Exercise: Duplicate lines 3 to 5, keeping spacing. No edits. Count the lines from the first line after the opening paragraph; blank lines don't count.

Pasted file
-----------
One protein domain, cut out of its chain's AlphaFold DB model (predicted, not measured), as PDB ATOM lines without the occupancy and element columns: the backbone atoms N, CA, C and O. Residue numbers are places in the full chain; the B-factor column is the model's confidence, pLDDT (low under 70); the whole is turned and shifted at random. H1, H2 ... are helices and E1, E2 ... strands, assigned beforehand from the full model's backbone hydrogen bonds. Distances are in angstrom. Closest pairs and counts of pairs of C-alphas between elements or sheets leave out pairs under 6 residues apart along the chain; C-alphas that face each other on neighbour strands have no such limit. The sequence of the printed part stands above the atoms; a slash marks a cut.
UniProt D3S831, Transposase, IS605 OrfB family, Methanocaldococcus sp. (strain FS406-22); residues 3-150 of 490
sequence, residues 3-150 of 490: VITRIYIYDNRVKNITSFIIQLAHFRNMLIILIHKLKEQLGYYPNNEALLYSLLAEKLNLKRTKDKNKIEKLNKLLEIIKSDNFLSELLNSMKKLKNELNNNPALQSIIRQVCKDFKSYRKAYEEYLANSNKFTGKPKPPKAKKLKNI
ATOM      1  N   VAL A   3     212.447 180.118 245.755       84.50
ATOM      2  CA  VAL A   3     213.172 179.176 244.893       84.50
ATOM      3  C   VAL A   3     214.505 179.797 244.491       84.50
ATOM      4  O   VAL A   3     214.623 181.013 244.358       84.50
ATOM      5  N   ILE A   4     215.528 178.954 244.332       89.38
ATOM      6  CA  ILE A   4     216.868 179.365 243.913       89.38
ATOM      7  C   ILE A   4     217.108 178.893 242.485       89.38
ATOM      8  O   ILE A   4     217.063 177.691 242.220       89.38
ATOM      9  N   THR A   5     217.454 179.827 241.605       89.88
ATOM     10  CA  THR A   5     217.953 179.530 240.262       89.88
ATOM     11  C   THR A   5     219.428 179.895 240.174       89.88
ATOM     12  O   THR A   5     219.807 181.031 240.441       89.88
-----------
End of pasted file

ATOM      1  N   VAL A   3     212.447 180.118 245.755       84.50
ATOM      2  CA  VAL A   3     213.172 179.176 244.893       84.50
ATOM      3  C   VAL A   3     214.505 179.797 244.491       84.50